Mayor Rahm Emanuel on Monday continued his post-election push to publicly oppose president-elect Donald Trump’s immigration policies, promising “Chicago always will be a sanctuary city.”

“To all those who are, after Tuesday’s election, very nervous and filled with anxiety as we’ve spoken to, you are safe in Chicago, you are secure in Chicago and you are supported in Chicago,” Emanuel said while appearing with immigrants rights advocates at a news conference to discuss expanding mental health services for those fearful Trump will deport them or their families.

“Now, administrations may change, but our values and principals as it relates to inclusion does not,” Emanuel added. “People from all faiths, all backgrounds and all parts of the world have beaten their path to the city of Chicago because Chicago offers them and, more importantly, as the son and the grandson of an immigrant, their children and grandchildren, a chance at the American dream.”

The mayor’s comments came after Trump told “60 Minutes” in an interview that aired Sunday that he will seek to deport as many as three million immigrants in America illegally who have criminal records.

“What we are going to do is get the people that are criminal and have criminal records, gang members, drug dealers, where a lot of these people, probably 2 million, it could be even 3 million, we are getting them out of our country or we are going to incarcerate,” Trump said in the interview. “But we’re getting them out of our country, they’re here illegally.”

Emanuel has not promised to protect undocumented immigrants with criminal records. But he repeatedly talked in recent days about the city’s efforts more generally to stand up for immigrants’ rights.

The morning after Trump’s victory, Emanuel took the rare step of giving a speech at the start of Wednesday morning’s City Council meeting. The mayor argued the multicultural slate of politicians who won in Illinois on Tuesday shows the strength of the immigrant ideals he said give the area its vitality.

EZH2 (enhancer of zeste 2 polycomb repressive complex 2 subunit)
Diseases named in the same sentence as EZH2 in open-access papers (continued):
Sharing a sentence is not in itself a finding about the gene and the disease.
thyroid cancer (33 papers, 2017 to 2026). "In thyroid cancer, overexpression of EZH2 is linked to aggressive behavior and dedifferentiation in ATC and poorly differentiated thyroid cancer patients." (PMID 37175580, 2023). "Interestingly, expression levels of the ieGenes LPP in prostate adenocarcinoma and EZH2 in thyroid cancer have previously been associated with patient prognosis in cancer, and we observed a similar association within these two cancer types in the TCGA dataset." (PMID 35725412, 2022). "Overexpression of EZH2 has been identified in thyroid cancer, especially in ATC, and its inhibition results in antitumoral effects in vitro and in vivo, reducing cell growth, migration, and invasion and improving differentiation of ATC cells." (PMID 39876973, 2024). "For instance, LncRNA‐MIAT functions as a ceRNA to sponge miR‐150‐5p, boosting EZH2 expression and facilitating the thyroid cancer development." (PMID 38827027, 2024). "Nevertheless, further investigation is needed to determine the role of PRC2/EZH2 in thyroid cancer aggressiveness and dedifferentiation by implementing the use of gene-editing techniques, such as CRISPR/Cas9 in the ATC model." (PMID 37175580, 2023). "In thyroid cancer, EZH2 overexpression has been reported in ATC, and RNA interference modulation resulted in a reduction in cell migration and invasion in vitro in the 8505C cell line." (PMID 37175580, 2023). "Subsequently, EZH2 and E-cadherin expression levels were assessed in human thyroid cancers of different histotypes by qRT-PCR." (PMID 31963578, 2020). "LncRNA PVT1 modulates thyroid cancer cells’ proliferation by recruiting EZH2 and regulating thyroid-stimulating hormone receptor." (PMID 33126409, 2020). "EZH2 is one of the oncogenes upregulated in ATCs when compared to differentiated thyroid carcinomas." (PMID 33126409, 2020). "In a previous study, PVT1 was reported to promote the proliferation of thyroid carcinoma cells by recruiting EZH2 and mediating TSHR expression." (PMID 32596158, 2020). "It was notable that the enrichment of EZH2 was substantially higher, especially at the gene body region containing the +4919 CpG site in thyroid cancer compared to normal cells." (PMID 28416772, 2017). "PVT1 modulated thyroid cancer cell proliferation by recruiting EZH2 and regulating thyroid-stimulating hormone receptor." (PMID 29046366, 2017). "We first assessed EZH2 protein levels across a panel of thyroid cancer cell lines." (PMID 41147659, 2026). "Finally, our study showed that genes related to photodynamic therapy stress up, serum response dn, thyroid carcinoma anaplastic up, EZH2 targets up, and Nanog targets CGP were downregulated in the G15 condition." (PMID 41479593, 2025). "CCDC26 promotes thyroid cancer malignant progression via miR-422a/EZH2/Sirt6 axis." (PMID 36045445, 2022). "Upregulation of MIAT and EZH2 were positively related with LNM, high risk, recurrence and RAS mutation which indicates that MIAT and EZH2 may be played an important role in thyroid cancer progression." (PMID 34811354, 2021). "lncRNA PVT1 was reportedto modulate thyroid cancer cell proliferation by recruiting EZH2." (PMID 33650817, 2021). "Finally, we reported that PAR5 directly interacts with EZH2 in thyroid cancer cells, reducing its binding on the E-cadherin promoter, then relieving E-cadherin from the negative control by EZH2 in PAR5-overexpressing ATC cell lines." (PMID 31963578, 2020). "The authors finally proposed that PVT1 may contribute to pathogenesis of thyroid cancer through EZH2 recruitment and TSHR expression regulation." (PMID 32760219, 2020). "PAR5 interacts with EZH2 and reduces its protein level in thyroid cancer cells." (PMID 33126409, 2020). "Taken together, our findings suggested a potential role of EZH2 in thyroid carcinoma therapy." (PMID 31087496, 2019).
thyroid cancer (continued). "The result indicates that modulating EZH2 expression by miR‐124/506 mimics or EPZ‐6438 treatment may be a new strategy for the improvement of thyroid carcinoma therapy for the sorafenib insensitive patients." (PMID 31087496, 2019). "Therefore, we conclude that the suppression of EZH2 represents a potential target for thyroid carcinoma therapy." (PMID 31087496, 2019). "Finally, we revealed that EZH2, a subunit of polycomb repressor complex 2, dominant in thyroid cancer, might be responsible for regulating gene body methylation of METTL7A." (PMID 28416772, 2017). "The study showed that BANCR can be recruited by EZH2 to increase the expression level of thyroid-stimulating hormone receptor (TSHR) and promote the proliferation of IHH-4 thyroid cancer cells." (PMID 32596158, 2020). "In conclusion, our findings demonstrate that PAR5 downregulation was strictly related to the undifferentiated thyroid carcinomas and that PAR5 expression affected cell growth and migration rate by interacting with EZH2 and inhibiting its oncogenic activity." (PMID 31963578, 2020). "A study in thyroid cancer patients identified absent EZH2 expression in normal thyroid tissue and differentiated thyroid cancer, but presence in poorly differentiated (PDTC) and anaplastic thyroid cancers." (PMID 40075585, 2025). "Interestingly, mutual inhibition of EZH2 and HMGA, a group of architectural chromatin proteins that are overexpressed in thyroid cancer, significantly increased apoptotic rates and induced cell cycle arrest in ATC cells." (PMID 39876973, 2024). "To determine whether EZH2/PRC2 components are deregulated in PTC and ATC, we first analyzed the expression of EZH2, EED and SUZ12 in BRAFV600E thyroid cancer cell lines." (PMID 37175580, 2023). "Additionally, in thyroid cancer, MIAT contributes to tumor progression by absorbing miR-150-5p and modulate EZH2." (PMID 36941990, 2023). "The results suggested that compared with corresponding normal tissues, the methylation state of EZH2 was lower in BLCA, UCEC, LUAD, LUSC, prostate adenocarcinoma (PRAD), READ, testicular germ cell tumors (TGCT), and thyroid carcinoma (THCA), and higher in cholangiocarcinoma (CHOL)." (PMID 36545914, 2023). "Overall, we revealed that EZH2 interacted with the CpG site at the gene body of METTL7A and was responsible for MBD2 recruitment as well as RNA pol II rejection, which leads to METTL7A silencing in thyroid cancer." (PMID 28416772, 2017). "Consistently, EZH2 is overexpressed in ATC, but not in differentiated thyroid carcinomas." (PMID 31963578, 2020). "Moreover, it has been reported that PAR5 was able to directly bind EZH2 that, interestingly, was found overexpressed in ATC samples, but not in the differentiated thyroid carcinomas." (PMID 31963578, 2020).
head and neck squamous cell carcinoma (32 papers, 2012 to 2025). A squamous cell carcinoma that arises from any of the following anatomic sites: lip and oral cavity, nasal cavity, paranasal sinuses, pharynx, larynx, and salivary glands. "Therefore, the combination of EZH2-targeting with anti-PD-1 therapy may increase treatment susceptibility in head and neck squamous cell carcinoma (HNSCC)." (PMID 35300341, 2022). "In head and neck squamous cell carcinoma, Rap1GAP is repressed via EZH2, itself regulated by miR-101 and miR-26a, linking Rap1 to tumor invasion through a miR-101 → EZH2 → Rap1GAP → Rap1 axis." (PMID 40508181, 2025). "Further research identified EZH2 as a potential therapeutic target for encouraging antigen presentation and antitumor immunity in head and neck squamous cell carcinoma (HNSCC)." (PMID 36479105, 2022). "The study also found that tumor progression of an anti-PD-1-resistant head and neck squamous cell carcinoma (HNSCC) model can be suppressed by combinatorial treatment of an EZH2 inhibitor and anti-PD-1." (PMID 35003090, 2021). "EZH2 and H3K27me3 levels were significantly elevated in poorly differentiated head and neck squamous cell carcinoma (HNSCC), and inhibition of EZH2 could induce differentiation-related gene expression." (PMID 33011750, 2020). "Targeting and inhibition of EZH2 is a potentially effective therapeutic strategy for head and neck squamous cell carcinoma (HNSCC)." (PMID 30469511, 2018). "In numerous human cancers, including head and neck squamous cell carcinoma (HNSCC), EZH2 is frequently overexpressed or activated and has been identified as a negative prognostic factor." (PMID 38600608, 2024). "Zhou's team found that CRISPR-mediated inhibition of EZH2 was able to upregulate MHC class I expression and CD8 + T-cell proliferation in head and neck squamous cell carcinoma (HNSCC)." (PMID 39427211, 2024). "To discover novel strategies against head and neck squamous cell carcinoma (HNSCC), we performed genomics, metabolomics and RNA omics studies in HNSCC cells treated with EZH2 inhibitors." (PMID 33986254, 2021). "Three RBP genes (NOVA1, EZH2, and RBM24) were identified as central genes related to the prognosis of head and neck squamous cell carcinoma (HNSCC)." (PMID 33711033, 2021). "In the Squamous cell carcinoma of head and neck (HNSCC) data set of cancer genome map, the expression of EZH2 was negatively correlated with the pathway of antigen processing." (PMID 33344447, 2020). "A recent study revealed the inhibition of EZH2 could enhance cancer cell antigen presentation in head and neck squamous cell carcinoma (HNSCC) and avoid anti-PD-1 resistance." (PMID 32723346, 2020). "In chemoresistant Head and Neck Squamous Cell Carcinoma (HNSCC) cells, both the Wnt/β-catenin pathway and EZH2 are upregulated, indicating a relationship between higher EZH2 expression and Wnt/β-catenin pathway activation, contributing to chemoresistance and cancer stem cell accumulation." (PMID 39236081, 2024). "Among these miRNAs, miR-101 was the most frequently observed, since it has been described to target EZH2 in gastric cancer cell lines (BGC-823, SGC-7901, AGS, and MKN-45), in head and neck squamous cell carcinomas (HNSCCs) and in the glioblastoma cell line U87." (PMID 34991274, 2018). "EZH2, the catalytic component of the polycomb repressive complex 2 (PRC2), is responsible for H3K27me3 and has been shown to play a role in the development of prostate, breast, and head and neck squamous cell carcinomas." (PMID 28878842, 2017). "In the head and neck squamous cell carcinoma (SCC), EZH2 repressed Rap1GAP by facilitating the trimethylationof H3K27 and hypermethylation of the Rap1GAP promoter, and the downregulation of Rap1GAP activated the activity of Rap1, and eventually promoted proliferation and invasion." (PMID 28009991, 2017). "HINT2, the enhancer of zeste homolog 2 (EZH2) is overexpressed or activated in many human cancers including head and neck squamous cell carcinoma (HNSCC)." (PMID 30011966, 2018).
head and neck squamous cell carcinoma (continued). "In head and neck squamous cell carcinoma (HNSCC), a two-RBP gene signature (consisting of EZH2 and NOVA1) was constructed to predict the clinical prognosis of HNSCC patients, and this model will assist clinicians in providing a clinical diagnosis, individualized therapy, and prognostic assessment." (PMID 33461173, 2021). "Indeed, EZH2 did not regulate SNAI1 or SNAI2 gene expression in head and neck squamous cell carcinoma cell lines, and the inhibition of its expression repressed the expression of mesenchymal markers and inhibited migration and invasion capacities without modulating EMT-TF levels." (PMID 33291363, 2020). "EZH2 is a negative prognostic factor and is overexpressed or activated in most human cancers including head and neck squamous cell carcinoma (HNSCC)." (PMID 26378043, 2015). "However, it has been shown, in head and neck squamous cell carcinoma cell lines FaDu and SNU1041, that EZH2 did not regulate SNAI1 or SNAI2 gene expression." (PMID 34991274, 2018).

Speaking to reporters after the meeting, Emanuel said he understands undocumented immigrants’ anxiety about Trump’s win and pledged forcefully to fight for immigrants’ rights in light of the anti-immigrant rhetoric Trump used throughout his campaign.

The mayor noted Chicago’s status as a sanctuary city and said he will defend it.

“We are a welcoming city (for immigrants), not just in the language and the rhetoric the mayor used, but it’s clear in the ordinance I passed, and we will stay a welcoming city,” he said.

“Do not lose hope, because America embraces you,” he added Wednesday, a remark aimed at immigrant families who have been waiting for an immigration reform deal that could protect them from deportation.

And on Sunday, Emanuel issued a statement urging immigrants with concerns about their rights to call the city’s 311 center to get information about legal resources and other programs at their disposal.

Chicago’s status as a sanctuary city stretches back to 1985, when Mayor Harold Washington issued an executive order prohibiting city agencies from inquiring about immigration status when providing services. That included police not asking crime victims or witnesses about their immigration status.

Emanuel went a step further in 2012, sponsoring an ordinance the City Council passed that said Chicago police could turn over to federal immigration agents information on undocumented immigrants only if they are wanted on a criminal warrant or have been convicted of a serious crime. And the City Council passed an Emanuel-endorsed ordinance this year to provide undocumented immigrants municipal ID cards to help them

The Chicago law prohibits police from providing U.S. Customs and Immigration Enforcement officials access to people who are in the Police Department’s custody, unless the police are “acting pursuant to a legitimate law enforcement purpose that is unrelated to the enforcement of a civil immigration law.” In practice, that means cops aren’t supposed to turn over illegal immigrants unless they are wanted on a criminal warrant of have serious criminal convictions.

Chicago’s law also prohibits cops from allowing ICE agents to sue their facilities for interviews or investigation. And it bars on-duty cops from responding to ICE inquiries or talking to ICE officials about a person’s custody status or release date.

City workers of any kind also are barred from disclosing the citizenship or immigration status of people “except as otherwise provided under applicable federal law.”

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